A binational team of investigators culturally adapted, implemented, and tested the efficacy in Mexico of keepin’ it REAL, a US-designed prevention intervention for youth. This article reports on the social validity of the adapted intervention by assessing its feasibility, acceptability, and utility, as perceived by participating middle school students, teachers/implementers, and school administrators. Middle schools (N = 36) were randomly assigned to (1) the culturally adapted version for Mexico (Mantente REAL), (2) the original intervention from the USA (keepin’ it REAL) translated into Spanish, or (3) a control condition (treatment as usual). Adult and child feedback about the adapted and original versions of the intervention indicate that both are feasible to implement in the Mexican context. Implementation fidelity was equally high for both versions of the manualized intervention. Students, however, were more satisfied with the culturally adapted version than with the non-adapted version. They reported gaining more knowledge, finding it more acceptable, applicable, and authentic, and they reported discussing the program with their family and friends more often. The findings support the feasibility of engaging classroom teachers to implement manualized prevention programs in Mexico. These findings also advance prevention science by documenting the importance of cultural adaptation as a means to increase students’ identification with and acceptability of efficacious school-based interventions. The article discusses the practice, policy, and future prevention research implications of the findings for Mexico and their potential generalizability to other middle- and lower-income countries.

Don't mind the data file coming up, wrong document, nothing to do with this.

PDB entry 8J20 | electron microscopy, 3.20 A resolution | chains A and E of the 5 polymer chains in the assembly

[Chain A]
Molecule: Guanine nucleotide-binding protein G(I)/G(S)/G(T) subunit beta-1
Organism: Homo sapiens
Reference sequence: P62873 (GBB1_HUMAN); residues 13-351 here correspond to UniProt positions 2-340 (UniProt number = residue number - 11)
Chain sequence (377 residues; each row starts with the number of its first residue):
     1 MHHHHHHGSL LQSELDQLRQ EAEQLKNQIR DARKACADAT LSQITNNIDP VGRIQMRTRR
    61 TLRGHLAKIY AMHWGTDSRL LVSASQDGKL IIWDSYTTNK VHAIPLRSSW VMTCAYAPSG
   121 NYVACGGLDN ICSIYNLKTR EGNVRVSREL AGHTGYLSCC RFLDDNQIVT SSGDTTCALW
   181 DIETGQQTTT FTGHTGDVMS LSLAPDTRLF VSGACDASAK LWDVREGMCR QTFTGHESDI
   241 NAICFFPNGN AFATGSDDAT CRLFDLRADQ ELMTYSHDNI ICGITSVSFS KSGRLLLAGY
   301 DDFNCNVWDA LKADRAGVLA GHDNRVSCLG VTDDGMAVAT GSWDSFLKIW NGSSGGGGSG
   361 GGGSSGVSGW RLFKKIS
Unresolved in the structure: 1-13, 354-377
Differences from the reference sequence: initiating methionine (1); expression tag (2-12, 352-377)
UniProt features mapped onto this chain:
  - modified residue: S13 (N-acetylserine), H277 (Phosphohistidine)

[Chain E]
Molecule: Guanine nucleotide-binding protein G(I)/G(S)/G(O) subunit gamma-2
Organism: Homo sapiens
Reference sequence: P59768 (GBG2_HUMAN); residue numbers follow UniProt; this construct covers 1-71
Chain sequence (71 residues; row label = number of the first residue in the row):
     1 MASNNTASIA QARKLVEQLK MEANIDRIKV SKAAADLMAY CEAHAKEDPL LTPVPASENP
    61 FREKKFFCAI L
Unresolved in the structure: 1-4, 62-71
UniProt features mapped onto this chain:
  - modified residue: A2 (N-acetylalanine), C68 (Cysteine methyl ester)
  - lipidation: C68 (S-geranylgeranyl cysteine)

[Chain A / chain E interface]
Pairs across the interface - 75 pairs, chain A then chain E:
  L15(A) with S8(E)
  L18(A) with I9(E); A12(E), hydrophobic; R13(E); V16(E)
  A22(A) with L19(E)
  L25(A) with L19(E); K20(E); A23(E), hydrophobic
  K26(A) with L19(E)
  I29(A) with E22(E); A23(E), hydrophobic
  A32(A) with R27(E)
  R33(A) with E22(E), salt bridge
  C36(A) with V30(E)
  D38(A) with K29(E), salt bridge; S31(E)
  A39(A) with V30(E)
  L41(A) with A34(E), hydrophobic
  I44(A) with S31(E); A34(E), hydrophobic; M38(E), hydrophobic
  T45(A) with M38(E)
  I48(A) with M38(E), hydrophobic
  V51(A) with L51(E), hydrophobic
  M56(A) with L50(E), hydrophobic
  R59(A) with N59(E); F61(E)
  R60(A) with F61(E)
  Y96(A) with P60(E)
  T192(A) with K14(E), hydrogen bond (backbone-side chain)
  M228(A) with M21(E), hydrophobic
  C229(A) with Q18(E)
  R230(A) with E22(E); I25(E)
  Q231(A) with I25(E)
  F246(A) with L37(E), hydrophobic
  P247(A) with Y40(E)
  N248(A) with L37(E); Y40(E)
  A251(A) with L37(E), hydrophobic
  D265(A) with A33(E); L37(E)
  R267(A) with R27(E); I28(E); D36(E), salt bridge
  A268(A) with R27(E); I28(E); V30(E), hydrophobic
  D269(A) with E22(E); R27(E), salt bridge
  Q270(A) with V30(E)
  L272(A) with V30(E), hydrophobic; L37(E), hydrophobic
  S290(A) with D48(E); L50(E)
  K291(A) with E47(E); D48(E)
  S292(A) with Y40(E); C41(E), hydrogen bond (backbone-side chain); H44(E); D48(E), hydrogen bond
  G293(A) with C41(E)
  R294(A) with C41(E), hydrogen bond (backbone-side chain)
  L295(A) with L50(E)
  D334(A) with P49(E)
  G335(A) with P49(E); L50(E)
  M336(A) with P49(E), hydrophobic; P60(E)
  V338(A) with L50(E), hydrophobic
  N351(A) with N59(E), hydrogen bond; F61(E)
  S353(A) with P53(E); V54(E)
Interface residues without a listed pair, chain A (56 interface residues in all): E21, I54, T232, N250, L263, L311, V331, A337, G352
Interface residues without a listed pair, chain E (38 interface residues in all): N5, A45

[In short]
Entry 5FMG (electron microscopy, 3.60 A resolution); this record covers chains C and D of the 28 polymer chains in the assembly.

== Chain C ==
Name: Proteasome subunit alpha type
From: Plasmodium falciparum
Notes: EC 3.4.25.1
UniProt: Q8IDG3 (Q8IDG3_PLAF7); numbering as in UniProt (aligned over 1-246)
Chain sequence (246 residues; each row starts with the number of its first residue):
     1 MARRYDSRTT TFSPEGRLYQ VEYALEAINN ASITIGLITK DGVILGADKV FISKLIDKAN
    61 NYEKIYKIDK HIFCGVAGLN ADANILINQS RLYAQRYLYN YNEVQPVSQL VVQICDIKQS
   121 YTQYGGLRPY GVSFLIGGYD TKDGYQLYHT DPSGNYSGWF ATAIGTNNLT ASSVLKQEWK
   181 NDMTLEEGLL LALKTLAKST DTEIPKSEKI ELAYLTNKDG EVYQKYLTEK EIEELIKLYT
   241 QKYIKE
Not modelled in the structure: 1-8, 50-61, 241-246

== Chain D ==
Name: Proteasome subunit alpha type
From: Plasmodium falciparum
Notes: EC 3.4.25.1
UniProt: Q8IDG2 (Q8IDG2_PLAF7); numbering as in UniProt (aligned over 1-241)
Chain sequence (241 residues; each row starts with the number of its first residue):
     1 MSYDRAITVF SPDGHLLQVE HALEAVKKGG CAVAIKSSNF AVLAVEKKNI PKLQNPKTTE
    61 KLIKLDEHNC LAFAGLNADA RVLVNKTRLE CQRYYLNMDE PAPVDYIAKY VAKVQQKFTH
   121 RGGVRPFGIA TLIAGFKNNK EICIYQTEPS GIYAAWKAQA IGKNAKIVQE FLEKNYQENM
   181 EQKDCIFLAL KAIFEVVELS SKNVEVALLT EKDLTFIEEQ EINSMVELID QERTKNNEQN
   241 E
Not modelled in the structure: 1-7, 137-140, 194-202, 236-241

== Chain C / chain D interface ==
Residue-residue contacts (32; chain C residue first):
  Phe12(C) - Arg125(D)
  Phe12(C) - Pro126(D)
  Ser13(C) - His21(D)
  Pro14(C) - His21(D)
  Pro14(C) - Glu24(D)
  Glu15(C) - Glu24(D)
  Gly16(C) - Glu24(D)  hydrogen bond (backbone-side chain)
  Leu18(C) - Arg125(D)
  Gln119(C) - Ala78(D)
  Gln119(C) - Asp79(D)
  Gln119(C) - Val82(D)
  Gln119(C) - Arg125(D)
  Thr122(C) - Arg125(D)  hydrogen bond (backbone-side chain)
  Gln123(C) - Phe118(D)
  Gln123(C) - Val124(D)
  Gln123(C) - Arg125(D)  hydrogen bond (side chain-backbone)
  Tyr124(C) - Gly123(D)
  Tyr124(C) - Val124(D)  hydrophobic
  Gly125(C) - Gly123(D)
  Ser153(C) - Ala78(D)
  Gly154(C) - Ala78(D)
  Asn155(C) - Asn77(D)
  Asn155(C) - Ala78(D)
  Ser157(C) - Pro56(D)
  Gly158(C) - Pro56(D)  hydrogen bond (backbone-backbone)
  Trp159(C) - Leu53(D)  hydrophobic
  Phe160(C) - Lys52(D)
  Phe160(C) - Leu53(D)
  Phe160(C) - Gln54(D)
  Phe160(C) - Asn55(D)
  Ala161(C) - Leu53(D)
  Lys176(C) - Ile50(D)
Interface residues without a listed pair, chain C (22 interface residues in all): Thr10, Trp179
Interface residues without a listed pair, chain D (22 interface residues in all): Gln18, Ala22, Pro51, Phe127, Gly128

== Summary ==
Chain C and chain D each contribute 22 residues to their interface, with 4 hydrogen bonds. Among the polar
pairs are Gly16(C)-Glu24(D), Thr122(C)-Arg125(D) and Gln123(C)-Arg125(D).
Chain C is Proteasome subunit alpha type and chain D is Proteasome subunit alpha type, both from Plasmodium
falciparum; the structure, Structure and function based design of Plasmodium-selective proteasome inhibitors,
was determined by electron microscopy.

- Social validity
ASJC Scopus subject areas
- Public Health, Environmental and Occupational Health